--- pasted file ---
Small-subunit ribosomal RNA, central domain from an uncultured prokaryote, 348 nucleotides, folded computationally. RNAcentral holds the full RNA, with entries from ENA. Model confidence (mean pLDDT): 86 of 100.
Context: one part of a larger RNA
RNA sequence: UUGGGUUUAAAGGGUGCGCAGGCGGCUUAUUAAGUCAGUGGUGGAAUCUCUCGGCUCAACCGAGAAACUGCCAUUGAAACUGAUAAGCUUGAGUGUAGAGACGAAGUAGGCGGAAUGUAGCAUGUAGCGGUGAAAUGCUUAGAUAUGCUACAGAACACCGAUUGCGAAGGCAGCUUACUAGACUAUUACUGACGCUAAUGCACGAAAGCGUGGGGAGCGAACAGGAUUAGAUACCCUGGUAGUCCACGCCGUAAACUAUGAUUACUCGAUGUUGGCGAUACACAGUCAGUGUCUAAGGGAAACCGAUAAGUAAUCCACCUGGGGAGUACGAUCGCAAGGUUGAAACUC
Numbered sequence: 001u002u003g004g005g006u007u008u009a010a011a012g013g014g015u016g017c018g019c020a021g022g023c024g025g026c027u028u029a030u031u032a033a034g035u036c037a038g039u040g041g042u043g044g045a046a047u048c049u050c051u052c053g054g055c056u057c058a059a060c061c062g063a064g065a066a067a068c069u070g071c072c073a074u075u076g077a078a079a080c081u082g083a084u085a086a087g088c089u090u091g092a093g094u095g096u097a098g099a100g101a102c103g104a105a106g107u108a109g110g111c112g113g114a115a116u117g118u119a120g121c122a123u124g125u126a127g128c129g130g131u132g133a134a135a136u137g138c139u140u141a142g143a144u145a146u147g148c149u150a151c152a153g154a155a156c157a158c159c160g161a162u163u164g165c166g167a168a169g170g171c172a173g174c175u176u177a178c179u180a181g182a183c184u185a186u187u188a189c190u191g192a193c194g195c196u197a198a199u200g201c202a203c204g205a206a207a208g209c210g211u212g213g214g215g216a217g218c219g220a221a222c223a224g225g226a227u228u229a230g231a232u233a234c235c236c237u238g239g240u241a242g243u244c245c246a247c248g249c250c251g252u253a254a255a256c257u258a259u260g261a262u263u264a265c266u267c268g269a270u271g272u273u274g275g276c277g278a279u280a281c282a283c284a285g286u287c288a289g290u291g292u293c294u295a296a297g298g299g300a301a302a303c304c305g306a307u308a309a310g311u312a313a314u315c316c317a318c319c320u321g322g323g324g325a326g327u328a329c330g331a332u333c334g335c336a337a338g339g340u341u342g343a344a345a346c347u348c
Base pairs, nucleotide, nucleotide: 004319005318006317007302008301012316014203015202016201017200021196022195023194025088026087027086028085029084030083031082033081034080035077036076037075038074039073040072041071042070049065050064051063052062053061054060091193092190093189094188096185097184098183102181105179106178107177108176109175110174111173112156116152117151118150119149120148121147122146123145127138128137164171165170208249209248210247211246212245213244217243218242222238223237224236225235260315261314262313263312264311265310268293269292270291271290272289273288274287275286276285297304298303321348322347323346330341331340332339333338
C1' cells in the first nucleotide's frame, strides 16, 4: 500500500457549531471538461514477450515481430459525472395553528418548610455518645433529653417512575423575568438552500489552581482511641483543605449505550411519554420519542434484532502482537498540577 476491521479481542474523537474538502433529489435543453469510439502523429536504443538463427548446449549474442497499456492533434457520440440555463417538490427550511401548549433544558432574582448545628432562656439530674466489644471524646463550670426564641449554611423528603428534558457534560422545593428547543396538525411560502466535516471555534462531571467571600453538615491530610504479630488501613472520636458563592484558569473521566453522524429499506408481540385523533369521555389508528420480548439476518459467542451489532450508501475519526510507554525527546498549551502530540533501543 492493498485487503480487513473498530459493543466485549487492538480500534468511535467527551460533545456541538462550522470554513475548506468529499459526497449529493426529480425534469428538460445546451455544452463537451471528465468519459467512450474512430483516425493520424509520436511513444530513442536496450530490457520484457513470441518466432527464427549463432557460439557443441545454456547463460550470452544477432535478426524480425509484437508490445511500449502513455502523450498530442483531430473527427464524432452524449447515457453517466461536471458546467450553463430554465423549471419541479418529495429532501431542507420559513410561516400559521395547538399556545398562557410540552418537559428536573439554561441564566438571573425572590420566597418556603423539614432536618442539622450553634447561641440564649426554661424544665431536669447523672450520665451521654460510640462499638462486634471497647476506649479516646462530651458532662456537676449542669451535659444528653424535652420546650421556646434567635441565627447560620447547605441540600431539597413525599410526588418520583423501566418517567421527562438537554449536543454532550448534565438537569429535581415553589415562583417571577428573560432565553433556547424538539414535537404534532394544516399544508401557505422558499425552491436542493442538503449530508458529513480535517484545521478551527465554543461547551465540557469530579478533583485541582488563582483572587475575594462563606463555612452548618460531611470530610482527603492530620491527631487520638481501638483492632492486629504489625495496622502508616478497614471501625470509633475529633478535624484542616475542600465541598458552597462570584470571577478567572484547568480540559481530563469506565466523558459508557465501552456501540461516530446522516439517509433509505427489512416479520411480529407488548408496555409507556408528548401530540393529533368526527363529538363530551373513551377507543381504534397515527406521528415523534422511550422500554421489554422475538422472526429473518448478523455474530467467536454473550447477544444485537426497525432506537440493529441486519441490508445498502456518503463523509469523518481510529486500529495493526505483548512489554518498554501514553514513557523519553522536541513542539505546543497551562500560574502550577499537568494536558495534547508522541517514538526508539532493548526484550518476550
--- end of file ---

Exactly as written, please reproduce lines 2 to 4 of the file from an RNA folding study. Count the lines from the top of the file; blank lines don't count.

Context: one part of a larger RNA
RNA sequence: UUGGGUUUAAAGGGUGCGCAGGCGGCUUAUUAAGUCAGUGGUGGAAUCUCUCGGCUCAACCGAGAAACUGCCAUUGAAACUGAUAAGCUUGAGUGUAGAGACGAAGUAGGCGGAAUGUAGCAUGUAGCGGUGAAAUGCUUAGAUAUGCUACAGAACACCGAUUGCGAAGGCAGCUUACUAGACUAUUACUGACGCUAAUGCACGAAAGCGUGGGGAGCGAACAGGAUUAGAUACCCUGGUAGUCCACGCCGUAAACUAUGAUUACUCGAUGUUGGCGAUACACAGUCAGUGUCUAAGGGAAACCGAUAAGUAAUCCACCUGGGGAGUACGAUCGCAAGGUUGAAACUC
Numbered sequence: 001u002u003g004g005g006u007u008u009a010a011a012g013g014g015u016g017c018g019c020a021g022g023c024g025g026c027u028u029a030u031u032a033a034g035u036c037a038g039u040g041g042u043g044g045a046a047u048c049u050c051u052c053g054g055c056u057c058a059a060c061c062g063a064g065a066a067a068c069u070g071c072c073a074u075u076g077a078a079a080c081u082g083a084u085a086a087g088c089u090u091g092a093g094u095g096u097a098g099a100g101a102c103g104a105a106g107u108a109g110g111c112g113g114a115a116u117g118u119a120g121c122a123u124g125u126a127g128c129g130g131u132g133a134a135a136u137g138c139u140u141a142g143a144u145a146u147g148c149u150a151c152a153g154a155a156c157a158c159c160g161a162u163u164g165c166g167a168a169g170g171c172a173g174c175u176u177a178c179u180a181g182a183c184u185a186u187u188a189c190u191g192a193c194g195c196u197a198a199u200g201c202a203c204g205a206a207a208g209c210g211u212g213g214g215g216a217g218c219g220a221a222c223a224g225g226a227u228u229a230g231a232u233a234c235c236c237u238g239g240u241a242g243u244c245c246a247c248g249c250c251g252u253a254a255a256c257u258a259u260g261a262u263u264a265c266u267c268g269a270u271g272u273u274g275g276c277g278a279u280a281c282a283c284a285g286u287c288a289g290u291g292u293c294u295a296a297g298g299g300a301a302a303c304c305g306a307u308a309a310g311u312a313a314u315c316c317a318c319c320u321g322g323g324g325a326g327u328a329c330g331a332u333c334g335c336a337a338g339g340u341u342g343a344a345a346c347u348c